“Slavery was a reality, both in the North and the South. But states’ rights, the right to secede, was the reason for the Civil War,” Laney said. “And the North’s reason was really economic. They couldn’t afford to lose the Southern states.”
Schools should not teach students that slavery was the reason for the war, Laney said. He said teaching the war that way is “a falsehood.”
“Rewriting of history is all too common nowadays in our school history textbooks and I’m totally opposed,” he said.
Those who wish to take down Confederate symbols like flags and statues say those symbols are tied to slavery, or a defense of slavery, said Theresa Runstedtler, an associate history professor at American University in Washington.
She said that those who celebrate the Confederacy say they are respecting their heritage, not advocating for hate or racism.
“And the crux of the disagreement has to do with these competing narratives of slavery in the Civil War,” Runstedtler said. “One version that places slavery at the center of the history of the Civil War, and the other which erases slavery as the cause of the Civil War.”
Poll respondents by 51-42 percent favor taking down Confederate flags from government buildings.
Those most in favor of taking it down include minorities over whites, women over men, those age 45 and older, college graduates over nongraduates, Democrats over Republicans, and those making more than $50,000 a year.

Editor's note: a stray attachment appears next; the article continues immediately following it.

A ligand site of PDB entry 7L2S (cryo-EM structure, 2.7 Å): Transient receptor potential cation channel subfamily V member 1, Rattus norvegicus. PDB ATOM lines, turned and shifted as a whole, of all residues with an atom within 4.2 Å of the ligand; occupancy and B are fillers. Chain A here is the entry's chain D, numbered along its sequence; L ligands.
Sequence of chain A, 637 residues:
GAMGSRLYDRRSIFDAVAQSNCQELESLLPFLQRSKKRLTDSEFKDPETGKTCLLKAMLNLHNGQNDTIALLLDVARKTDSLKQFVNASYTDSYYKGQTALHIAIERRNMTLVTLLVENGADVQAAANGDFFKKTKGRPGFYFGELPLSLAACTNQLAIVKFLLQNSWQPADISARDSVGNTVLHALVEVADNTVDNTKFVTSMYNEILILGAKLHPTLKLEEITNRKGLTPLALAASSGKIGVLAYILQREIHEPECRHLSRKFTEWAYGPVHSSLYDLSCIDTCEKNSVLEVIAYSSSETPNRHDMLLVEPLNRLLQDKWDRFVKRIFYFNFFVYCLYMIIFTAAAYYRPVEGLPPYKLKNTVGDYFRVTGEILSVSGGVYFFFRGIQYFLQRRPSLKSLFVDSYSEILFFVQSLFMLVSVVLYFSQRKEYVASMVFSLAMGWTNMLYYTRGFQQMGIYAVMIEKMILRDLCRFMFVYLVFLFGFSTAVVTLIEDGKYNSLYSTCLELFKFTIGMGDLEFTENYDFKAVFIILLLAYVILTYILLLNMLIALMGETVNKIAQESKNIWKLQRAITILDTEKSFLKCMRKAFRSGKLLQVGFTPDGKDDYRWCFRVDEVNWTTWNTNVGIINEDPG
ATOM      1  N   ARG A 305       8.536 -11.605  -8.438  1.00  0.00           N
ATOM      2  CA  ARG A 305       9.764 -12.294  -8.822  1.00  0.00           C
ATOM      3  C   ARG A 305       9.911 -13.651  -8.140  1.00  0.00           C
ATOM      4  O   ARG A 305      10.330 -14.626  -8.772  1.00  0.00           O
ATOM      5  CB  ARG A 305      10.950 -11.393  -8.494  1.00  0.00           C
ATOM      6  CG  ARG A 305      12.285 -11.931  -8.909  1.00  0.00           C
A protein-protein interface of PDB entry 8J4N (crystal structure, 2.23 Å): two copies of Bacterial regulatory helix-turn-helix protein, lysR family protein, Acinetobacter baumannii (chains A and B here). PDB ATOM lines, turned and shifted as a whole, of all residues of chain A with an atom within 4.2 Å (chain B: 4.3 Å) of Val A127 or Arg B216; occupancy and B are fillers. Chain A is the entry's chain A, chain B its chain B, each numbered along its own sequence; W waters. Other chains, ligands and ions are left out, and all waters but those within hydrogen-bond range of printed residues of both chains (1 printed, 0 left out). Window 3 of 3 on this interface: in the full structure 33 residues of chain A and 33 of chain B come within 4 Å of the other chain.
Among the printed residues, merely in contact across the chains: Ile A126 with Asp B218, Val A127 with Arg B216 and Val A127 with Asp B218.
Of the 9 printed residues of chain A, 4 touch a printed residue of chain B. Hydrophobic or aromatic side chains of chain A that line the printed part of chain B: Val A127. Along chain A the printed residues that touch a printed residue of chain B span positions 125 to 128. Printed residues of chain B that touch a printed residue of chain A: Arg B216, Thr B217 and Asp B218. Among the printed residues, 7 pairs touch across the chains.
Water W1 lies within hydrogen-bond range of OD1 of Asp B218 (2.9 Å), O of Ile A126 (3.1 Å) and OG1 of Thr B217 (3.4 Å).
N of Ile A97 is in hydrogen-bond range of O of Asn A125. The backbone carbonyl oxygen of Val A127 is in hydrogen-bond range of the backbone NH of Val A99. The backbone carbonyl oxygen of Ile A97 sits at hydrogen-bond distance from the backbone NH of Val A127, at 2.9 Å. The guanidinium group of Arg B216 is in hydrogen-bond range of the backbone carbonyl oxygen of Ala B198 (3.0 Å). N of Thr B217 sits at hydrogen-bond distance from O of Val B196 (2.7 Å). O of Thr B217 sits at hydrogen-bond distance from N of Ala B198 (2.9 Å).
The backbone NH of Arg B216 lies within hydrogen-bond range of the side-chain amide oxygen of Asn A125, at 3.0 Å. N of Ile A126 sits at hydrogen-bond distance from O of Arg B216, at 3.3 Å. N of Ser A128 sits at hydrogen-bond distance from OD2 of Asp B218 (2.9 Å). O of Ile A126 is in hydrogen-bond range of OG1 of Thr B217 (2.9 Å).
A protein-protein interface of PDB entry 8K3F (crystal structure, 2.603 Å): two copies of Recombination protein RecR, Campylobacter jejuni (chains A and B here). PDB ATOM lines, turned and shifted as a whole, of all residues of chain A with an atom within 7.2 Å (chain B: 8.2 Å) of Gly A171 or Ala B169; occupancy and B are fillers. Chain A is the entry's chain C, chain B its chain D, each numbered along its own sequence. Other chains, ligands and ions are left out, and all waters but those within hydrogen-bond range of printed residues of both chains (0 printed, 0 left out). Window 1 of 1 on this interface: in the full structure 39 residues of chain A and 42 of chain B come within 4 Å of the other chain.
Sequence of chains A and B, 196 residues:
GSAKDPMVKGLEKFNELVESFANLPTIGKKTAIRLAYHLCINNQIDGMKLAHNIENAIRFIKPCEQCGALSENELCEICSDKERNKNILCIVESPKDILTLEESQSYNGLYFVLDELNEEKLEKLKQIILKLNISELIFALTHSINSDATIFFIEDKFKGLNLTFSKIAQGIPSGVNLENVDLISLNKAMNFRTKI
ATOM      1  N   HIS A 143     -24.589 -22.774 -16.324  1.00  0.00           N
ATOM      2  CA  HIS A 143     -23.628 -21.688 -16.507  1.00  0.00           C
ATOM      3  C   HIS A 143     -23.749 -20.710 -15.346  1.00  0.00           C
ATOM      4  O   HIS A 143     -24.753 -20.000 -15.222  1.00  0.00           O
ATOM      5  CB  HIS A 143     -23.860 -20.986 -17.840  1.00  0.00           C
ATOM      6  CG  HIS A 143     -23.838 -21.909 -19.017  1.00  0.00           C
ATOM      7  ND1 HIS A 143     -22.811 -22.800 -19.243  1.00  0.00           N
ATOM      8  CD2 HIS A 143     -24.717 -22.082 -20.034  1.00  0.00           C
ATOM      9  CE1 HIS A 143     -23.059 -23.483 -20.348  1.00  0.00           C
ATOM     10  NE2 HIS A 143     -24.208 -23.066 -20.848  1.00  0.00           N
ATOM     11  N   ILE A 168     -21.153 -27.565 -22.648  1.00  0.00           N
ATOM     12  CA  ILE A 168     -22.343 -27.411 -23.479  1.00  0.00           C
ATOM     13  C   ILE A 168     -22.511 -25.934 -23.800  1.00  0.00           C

The Midwest and the South are more opposed than the West and the Northeast.
And the respondents are divided over race relations, with 47 percent saying race relations are getting worse, 35 percent thinking they’re staying about the same, and 16 percent saying they’re getting better.
This survey of 1,249 adults was conducted July 22-28 by The Marist Poll sponsored and funded in partnership with McClatchy. Adults 18 years of age and older living in the continental United States were interviewed in English or Spanish by telephone using live interviewers. Landline telephone numbers were randomly selected based upon a list of telephone exchanges from throughout the nation from ASDE Survey Sampler, Inc. The exchanges were selected to ensure that each region was represented in proportion to its population. Respondents in the household were selected by asking for the youngest male. To increase coverage, this landline sample was supplemented by respondents reached through random dialing of cellphone numbers from Survey Sampling International. The two samples were then combined and balanced to reflect the 2013 American Community Survey one-year estimates for age, gender, income, race, and region. Results are statistically significant within plus or minus 2.8 percentage points. There are 964 registered voters. The results for this subset are statistically significant within plus or minus 3.2 percentage points. There are 345 Republicans and Republican leaning independents and 450 Democrats and Democratic leaning independents. The results for these subsets are statistically significant within plus or minus 5.3 percentage points and plus or minus 4.6 percentage points, respectively. The error margin was not adjusted for sample weights and increases for cross-tabulations.